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Financial Matters: Money for College

financial aid paying for college
Financial Matters: Money for College

Money often plays a significant factor in pursuing a college degree, but hopefully, it will not stop anyone from attending college! Yes, college can be expensive, but aid is available to help you and your family pay for college. Significant sources of financial aid for college include:

Grants – Grants are "gifts" from the government and from individual colleges that reduce college costs. Grants are awarded based on your family's financial situation. Colleges are the largest source of grants for higher education. The Federal Government and some state governments also offer grants to help students from lower-income families pay for college costs. Grants do not have to be paid back or earned. Grants may be renewed every year you attend college, although if your family's financial situation changes, the amount you receive may also vary.

Merit Scholarships – Many colleges and private organizations offer merit scholarships. Scholarships are similar to grants because they are gifts; you don't have to repay them. Merit scholarships can be awarded for many reasons, including your grades, test scores, extracurricular activities, intended career or college major, and in some cases, your family's financial situation. Some merit scholarships are only good for your first year of college; others may be renewed every year you attend college.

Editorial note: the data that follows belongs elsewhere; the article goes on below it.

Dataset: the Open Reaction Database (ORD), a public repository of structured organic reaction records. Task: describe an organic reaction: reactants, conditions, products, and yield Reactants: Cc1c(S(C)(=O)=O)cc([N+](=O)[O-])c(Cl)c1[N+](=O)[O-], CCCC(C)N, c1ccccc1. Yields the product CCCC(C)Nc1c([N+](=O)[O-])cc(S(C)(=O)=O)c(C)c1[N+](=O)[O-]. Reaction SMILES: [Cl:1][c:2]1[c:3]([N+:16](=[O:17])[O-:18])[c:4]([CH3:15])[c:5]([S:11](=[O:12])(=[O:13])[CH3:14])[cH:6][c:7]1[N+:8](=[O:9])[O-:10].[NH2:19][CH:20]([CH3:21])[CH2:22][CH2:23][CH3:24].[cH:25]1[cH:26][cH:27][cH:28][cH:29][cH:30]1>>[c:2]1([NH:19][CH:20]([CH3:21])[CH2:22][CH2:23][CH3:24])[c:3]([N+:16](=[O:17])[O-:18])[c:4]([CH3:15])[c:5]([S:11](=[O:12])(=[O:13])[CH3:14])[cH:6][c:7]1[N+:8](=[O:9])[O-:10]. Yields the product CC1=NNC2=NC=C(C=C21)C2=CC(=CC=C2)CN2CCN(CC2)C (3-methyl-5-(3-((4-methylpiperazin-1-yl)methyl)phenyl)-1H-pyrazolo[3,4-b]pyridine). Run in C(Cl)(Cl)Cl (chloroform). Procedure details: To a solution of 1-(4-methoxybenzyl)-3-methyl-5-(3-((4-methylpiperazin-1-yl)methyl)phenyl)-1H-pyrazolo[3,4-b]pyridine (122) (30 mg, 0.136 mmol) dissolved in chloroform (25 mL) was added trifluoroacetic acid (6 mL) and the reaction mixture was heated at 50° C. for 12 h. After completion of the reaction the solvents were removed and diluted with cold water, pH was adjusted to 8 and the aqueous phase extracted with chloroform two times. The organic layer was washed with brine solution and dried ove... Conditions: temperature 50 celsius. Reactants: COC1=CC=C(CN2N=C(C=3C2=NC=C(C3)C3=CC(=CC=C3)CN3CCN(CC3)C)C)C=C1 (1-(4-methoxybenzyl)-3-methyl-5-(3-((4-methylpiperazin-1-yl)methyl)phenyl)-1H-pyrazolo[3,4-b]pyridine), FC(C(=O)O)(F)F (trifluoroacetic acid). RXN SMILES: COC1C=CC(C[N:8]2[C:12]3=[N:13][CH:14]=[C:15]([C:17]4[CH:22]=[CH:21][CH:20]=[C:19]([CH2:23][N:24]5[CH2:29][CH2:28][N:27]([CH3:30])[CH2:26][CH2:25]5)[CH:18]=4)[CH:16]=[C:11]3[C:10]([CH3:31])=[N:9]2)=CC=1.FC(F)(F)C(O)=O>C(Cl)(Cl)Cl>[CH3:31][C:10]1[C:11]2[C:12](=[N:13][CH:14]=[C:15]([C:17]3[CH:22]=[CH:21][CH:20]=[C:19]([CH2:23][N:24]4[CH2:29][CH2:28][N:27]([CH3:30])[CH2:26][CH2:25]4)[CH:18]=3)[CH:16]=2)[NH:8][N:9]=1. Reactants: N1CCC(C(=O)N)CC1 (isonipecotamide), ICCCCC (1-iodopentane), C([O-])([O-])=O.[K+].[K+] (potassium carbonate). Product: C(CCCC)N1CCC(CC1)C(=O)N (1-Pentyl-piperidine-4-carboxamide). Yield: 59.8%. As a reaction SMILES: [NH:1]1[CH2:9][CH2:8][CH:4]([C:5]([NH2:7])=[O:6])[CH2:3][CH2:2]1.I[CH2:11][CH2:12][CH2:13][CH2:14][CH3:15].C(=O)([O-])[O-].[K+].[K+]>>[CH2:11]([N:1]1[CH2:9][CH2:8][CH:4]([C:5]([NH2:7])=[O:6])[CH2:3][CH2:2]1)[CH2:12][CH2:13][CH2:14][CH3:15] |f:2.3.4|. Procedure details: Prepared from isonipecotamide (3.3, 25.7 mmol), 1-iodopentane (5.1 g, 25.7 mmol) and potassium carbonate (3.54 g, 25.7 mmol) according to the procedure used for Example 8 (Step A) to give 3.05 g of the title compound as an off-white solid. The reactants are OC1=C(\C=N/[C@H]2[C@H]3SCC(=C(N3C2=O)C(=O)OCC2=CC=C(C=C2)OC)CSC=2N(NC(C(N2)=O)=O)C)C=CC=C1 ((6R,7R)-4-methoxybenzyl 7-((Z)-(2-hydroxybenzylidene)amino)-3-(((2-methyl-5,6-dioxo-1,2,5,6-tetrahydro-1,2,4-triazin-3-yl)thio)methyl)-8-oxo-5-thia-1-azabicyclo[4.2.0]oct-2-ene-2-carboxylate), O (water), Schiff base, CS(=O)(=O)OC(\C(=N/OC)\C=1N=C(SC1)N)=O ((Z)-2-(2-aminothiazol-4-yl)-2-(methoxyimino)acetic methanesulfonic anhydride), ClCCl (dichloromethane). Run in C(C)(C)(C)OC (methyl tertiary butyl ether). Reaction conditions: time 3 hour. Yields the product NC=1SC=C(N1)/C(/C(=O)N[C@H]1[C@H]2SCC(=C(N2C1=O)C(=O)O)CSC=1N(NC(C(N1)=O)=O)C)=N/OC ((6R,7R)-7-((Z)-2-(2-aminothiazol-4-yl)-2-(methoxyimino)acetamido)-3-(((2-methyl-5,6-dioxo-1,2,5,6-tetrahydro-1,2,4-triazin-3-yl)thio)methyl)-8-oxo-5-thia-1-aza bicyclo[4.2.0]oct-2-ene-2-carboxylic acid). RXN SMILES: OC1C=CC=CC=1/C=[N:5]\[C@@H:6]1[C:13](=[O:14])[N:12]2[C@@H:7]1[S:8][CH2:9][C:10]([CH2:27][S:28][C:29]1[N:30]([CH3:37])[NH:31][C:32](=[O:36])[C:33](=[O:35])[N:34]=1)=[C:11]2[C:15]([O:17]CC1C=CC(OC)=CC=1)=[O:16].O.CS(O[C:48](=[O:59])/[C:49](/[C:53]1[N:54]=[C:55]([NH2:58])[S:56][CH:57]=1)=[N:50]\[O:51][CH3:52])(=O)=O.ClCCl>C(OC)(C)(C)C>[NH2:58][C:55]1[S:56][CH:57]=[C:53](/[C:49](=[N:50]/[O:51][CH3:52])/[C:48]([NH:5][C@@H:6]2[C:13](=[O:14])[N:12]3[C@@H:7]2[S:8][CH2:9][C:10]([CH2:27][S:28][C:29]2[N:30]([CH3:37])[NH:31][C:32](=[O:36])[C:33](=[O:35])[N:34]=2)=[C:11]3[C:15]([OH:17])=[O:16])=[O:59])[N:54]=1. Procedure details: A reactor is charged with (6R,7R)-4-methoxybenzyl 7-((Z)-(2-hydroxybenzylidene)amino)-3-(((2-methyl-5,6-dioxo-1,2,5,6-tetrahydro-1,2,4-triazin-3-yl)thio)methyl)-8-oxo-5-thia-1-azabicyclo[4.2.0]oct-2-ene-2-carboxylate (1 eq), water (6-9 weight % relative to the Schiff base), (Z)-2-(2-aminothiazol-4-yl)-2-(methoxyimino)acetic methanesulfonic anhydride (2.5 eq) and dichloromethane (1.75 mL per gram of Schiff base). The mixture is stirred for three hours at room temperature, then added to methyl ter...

Federal Work-Study – Work-study is a program that allows students to earn money for college expenses by working in an on-campus job while they attend school. Usually, a work-study job will help you pay for books and other personal expenses, but not tuition or your living expenses. In addition, work-study jobs often have flexible hours that make attending classes easy. Work-study jobs can also be a great way to start building a resume. Work-study does not have to be paid back but is earned over time as you perform your work-study job.

Federal Student Loans – The Federal government offers low-cost student loans to help students and parents pay for college expenses. When used wisely, Federal student loans can be an excellent way to finance some college costs. Federal student loans have low-interest rates, and in most cases, you won't have to start paying them back until after you graduate. However, if you leave college without graduating, you will still be required to repay the loans.

Important Tip: Every college is required to provide families with an estimate of the amount of financial aid they may be eligible to receive. This estimate (while not a guarantee) can help you compare colleges and make sure your college list is financially feasible. To get the estimate, go to each college's website and look for the Net Price Calculator, usually located in the college website's financial aid section. You'll need a copy of your family's last tax return to use the Net Price Calculator.